Figure 1.--Greek dance groups often use the kilt or foustanea as part of the costuming for male dancers.
A kilt like costume was worn mainly in the central and southern regions of Greece. The costume derives its name from the pleated white skirt (foustanela)
made of many triangular shaped pieces of cloth sewn together diagonally. The foustanela was worn by the Greek fighters of the 1821 revolution and today it serves as the official uniform of the Evzones, Greece’s Presidential
Guard, who can be seen guarding the Tomb of the
Unknown Soldier in Athens. The foustanela skirt
consists of 400 pleats symbolizing the years during which Greece was under Ottoman rule. The
remainder of the costume is composed of a white
shirt with very wide flowing sleeves, an
embroidered woolen vest, a sash worn around the
waist, and shoes (tsarouhia) with large pompons.
The Foustanela costume was established by King Otto, the first modern Greek King. King Otto was actually a Bavarian. The Foustanela was created as the formal court dress in the middle of the 19th century. King Otto was drspatched back to Bavaria, but the Foustanela prevailed in the urban centers of Moreas (Peloponnese) and Roumeli (Central Greece). This dress was originally the military outfit of the Greek chieftains. The costume was soon modified by the men for holidays and other festive occasions. The outfit that is shown here has two jackets, the inner waist coat, the yileki, and a second sleeved short jacket, the fenneli, with the sleeves falling freely over the back. The material that was used for this version is wool. The embroidery is made of spun wool and the belt is of a fine leather work.
Figure 2.--This American boy wears the foustanea folk kilt costume for the annual Greek Day parade in New York held to celebrate independence from the Turks.
After the liberation of Greece in the first quarter of the 19th century, all male costumes in the Peloponnese took the form of the foustanela. Extremely popular, this costume is now one of the world's most well-known traditional garment. Like the Scottish kilt, ot has become a symbol of Greek national identity.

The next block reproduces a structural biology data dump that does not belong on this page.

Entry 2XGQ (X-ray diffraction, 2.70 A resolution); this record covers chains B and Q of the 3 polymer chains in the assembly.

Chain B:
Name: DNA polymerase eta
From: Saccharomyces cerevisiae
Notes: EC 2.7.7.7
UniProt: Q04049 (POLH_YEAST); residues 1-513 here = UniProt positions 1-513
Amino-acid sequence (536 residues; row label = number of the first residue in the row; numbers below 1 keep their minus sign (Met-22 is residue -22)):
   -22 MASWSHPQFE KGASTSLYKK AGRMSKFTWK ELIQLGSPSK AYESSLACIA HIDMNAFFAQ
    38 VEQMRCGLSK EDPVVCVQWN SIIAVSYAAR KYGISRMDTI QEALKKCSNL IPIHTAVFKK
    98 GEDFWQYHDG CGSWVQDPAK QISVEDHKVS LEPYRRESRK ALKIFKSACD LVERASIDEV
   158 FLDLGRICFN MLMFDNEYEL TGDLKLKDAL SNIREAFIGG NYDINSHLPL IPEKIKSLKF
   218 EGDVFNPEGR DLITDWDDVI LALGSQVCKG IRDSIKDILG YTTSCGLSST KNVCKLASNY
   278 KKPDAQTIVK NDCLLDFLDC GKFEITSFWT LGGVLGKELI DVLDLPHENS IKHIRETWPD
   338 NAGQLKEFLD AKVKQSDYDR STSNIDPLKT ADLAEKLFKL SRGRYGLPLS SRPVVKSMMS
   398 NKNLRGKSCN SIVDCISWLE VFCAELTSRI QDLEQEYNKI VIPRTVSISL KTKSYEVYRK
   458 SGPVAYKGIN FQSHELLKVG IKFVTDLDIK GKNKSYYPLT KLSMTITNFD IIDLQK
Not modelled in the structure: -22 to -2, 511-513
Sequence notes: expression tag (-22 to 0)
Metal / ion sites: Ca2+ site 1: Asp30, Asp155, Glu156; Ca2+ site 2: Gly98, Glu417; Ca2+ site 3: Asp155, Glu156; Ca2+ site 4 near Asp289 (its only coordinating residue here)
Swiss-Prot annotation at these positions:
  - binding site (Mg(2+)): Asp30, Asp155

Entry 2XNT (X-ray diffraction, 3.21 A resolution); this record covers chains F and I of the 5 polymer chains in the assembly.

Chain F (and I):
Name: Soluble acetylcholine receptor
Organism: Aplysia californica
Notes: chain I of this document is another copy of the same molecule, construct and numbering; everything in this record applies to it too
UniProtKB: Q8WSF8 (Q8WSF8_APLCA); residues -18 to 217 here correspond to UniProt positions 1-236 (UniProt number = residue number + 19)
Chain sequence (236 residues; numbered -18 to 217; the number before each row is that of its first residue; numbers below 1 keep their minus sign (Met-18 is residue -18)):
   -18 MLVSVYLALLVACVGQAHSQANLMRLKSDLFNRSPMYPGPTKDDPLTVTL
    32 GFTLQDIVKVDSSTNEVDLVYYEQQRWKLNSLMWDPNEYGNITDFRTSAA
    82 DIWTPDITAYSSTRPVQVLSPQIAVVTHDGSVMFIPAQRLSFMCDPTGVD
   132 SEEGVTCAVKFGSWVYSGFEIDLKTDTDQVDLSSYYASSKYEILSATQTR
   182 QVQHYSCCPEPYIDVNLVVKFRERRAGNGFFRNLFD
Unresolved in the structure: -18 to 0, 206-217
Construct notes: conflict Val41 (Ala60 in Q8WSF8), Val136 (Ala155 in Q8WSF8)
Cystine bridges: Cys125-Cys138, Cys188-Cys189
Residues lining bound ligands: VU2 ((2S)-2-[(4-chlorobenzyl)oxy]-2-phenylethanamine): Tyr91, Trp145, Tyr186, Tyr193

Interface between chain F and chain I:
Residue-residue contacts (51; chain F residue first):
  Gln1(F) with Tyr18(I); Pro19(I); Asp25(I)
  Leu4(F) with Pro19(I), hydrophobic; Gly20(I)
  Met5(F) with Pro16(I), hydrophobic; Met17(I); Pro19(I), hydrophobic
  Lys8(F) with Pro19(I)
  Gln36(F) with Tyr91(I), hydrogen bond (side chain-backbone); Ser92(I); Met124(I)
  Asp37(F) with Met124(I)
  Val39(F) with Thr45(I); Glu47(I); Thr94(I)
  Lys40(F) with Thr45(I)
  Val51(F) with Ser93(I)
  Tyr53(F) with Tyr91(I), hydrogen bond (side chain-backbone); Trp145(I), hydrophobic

The Greek dancing costumes can vary from region to region. The most common elements are: white cotton shirt, foustanela (white cotton pleated skirt/kilt), boudouri (white underpants), long knitted white leggings (secured by gonatoures/garters tied below the knee,
embroidered coat, fesi (cap), and tsarouchia (shoes) with pompons.
Most Greeks wear Western clothing, although traditional clothing continues to be worn in some rural areas, especially for folk events. There are two types of traditional clothing for men: on the mainland men wear a foustanela (skirt), while a type of baggy trousers called a vraka is worn on the Aegean Islands and Crete. The traditional Grecian costumes are the male's "foustanela" and the female's "amalia." They are beautifully handmade embellished with detailed needlework. The costumes consist of white blouses, vests, skirts, and even special shoes.
I was around eight or nine years old when I wore the Evzones costume or foustanela at our Greek Independence day celebration. It amounted to a short white pleated kilt. I wore white cotton tights with it. I wasn't too keen about the idea. However, there were a good number
of boys my age and older also in the Evzone kilts, so I went along with it. Anyway my mother would have insisted on it even if I had objected.
This was the only time I wore an Evzone costume.
There were many boys and young adults wearing this costume. The young men were tall and masculine and in the Greek traditions were fighters. Just like the
Scots, you didn't want to mess with them. I had to to give a poem about the days when the Greeks were subjugated by the Turks of the Ottoman Empire. It was about the light of the moon showing me the path to go to
Greek school. Apparently, the Turks prohibited the schooling of children in Greek and their culture. The schooling was done in the evening and Greece is very mountanous and the pathways were not a paved road. I can
remember the first verse, in literal translation it said: "Oh moon oh moon, show me the pathway to school". I had to say this on a stage in front of several hundred in the auditorium. Actually that was what I was most concerned about. I was more worried about forgetting my poem which I had to say in Greek. Also, I was thinking about that big audience. There were Greek dances,
both ring and couples. The best part the celebration was the food and deserts after the program. There were some great cooks, or better yet master chefs that knew their trade. That I always can remember. The only displeasure I had about wearing the foustanela was when we
parked the car and had to walk about a block to the auditorium; however, I saw other older boys and young men walking in the same direction, so I was in good company.
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